- ItemOpen AccessScarce population genetic differentiation but substantial spatiotemporal phenotypic variation of water‑use efficiency in Pinus sylvestris at its western distribution range(Springer, 2018-10-23) Santini, Filippo; Ferrio Díaz, Juan Pedro; Hereş, A. M.; Notivol, Eduardo; Piqué i Nicolau, Míriam; Serrano Endolz, Luis; Shestakova, Tatiana A.; Sin Casas, Esther; Vericat, P.; Voltas Velasco, JordiWater and carbon fluxes in forests are largely related to leaf gas exchange physiology varying across spatiotemporal scales and modulated by plant responses to environmental cues. We quantified the relevance of genetic and phenotypic variation of intrinsic water-use efficiency (WUEi, ratio of net photosynthesis to stomatal conductance of water) in Pinus sylvestris L. growing in the Iberian Peninsula as inferred from tree-ring carbon isotopes. Inter-population genetic variation, evaluated in a provenance trial comprising Spanish and German populations, was low and relevant only at continental scale. In contrast, phenotypic variation, evaluated in natural stands (at spatial level) and by tree-ring chronologies (at temporal inter-annual level), was important and ten- and threefold larger than the population genetic variance, respectively. These results points to preponderance of plastic responses dominating variability in WUEi for this species. Spatial phenotypic variation in WUEi correlated negatively with soil depth (r = − 0.66; p < 0.01), while temporal phenotypic variation was mainly driven by summer precipitation. At the spatial level, WUEi could be scaled-up to ecosystem-level WUE derived from remote sensing data by accounting for soil water-holding capacity (r = 0.63; p < 0.01). This outcome demonstrates a direct influence of the variation of leaf-level WUEi on ecosystem water and carbon balance differentiation. Our findings highlight the contrasting importance of genetic variation (negligible) and plastic responses in WUEi (large, with changes of up to 33% among sites) on determining carbon and water budgets at stand and ecosystem scales in a widespread conifer such as Pinus sylvestris.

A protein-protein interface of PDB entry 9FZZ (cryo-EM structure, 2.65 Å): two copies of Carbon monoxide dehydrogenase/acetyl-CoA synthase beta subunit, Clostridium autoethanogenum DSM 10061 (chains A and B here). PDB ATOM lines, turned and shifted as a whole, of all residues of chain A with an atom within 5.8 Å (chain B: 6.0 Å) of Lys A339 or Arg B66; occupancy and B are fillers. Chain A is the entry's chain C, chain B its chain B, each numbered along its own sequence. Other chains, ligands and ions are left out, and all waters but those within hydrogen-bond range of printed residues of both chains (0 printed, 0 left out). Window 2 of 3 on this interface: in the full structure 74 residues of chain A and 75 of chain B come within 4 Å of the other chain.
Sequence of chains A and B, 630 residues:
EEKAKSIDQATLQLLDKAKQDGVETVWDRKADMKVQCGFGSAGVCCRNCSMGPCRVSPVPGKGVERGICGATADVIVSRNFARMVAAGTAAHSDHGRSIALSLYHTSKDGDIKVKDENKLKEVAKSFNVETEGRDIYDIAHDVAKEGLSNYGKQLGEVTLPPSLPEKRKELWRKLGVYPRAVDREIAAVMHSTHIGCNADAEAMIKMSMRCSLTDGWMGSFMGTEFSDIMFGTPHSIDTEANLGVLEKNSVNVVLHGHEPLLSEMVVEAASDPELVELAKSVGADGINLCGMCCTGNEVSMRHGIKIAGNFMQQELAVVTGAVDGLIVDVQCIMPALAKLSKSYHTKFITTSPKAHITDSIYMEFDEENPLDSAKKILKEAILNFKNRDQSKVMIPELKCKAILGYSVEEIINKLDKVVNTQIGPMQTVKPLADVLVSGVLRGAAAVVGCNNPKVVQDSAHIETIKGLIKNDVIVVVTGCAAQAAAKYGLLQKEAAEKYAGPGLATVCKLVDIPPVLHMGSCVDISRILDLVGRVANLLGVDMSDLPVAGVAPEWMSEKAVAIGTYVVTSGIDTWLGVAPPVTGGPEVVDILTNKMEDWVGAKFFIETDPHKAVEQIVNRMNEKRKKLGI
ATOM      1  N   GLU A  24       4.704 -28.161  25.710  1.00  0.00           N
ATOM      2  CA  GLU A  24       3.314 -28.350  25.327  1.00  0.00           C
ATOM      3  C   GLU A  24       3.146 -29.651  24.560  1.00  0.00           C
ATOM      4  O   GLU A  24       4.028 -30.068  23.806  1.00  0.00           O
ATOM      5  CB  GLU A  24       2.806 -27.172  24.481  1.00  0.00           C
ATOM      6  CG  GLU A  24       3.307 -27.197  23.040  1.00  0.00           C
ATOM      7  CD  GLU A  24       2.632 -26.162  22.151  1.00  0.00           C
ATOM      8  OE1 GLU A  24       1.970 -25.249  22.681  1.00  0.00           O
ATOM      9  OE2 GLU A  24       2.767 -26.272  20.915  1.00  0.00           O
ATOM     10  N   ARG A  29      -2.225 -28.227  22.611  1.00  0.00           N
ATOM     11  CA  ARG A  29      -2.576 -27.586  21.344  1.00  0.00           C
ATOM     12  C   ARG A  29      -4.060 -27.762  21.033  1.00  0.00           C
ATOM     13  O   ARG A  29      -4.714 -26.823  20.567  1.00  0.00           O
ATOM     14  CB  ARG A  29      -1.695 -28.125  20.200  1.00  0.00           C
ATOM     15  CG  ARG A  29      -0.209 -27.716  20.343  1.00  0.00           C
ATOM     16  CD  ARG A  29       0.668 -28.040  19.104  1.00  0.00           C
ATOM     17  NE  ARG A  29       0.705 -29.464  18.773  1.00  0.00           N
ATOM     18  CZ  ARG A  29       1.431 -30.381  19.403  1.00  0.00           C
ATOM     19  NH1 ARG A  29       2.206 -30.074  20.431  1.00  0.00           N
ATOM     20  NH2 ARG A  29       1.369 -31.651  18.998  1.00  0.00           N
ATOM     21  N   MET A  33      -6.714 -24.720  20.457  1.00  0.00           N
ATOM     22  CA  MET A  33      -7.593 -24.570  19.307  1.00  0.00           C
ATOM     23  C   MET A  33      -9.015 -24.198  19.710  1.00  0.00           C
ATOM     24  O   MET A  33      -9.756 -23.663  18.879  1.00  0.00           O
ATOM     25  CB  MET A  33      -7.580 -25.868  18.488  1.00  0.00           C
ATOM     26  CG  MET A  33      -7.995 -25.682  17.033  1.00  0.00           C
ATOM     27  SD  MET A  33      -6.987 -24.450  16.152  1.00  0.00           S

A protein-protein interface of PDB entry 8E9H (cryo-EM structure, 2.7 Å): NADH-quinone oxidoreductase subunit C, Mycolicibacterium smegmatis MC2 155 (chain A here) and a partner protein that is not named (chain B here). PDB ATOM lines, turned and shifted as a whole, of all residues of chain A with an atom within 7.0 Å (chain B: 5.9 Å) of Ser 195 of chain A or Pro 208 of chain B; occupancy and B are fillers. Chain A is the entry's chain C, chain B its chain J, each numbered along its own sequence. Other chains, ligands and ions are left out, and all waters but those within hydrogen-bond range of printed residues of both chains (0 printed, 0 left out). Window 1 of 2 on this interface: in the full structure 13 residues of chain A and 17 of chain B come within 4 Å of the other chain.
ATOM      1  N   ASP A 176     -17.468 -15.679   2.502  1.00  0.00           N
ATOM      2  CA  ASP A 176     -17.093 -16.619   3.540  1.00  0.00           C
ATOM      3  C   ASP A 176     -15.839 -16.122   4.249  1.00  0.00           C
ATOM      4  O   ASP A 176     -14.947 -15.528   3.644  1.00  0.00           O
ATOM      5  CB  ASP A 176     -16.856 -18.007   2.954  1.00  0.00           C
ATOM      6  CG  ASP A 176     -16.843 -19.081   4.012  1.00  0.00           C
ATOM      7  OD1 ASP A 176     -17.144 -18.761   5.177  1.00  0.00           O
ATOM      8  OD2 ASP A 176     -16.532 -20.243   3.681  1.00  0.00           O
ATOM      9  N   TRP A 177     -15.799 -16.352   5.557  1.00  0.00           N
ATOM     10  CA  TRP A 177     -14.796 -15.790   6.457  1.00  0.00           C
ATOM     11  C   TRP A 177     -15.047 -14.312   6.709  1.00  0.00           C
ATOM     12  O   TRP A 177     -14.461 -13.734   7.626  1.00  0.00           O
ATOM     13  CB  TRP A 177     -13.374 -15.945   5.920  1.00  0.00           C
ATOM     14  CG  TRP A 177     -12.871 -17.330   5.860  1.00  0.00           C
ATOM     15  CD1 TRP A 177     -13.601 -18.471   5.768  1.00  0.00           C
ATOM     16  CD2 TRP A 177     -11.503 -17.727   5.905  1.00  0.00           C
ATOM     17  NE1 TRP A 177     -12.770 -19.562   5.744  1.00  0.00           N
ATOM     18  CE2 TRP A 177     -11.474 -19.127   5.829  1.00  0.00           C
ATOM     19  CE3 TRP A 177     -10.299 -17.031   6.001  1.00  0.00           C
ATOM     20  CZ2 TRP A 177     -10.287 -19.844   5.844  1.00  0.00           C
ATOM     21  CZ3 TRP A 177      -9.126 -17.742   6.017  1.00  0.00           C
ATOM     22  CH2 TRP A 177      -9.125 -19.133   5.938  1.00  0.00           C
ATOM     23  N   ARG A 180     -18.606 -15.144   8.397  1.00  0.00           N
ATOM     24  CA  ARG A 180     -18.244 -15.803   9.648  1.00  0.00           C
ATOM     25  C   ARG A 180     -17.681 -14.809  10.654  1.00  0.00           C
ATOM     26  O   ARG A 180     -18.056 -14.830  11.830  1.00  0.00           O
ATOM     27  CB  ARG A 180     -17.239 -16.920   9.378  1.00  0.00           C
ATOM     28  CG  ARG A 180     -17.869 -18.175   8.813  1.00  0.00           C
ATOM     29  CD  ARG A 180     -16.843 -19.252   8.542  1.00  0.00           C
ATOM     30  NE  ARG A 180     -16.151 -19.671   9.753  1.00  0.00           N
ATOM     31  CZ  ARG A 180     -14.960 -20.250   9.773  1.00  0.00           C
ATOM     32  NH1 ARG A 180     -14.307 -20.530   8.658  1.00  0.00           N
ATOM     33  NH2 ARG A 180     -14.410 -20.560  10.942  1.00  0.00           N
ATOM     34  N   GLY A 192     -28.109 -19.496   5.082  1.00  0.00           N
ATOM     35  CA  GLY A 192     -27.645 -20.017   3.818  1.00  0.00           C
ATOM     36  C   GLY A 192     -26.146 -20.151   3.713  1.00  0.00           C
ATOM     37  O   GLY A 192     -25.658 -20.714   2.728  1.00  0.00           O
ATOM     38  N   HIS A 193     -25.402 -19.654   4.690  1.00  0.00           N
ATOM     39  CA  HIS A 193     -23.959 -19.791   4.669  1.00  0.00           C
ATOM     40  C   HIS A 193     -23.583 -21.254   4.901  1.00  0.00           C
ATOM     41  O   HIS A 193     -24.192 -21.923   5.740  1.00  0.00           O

- ItemOpen AccessPhenotypic plasticity and climatic adaptation in an Atlantic maritime pine breeding population(Springer Verlag, 2012) Mata, Raúl de la; Voltas Velasco, Jordi; Zas, RafaelContext: Pinus pinaster Ait. is found in the Iberian Peninsula under Mediterranean and Atlantic conditions. Both climates encounter each other in Galicia (NW Spain), where two bioclimatic regions can be differentiated: coastal and inland. A breeding program was launched in the coastal area, with two breeding and deployment areas delimited. Aims: We analyse plasticity patterns across regions in a coastal breeding population to assess the suitability of current breeding areas and how genetic material will likely respond to future climate. Methods: Total height at ages 3 and 8 years was assessed in 16 trials established along the coast and in inner Galicia. Clustering of environments with similar genotypic performance, family sensitivities to climatic factors and stability analyses were performed. Results: Sizeable genetic variation in plasticity was found among families, and crossover genotype-by-environment interactions were detected within and between regions. It was unfeasible to regionalize Galicia into alternative areas of stable genotypic performance. Only the cold regime was found to noticeably underlie the array of phenotypic responses to changing environmental conditions. Conclusion:s Results: suggest that previous delimitation in two breeding areas is pointless and indicate reduced effects of a changing climate towards Mediterranean conditions on decreasing population fitness.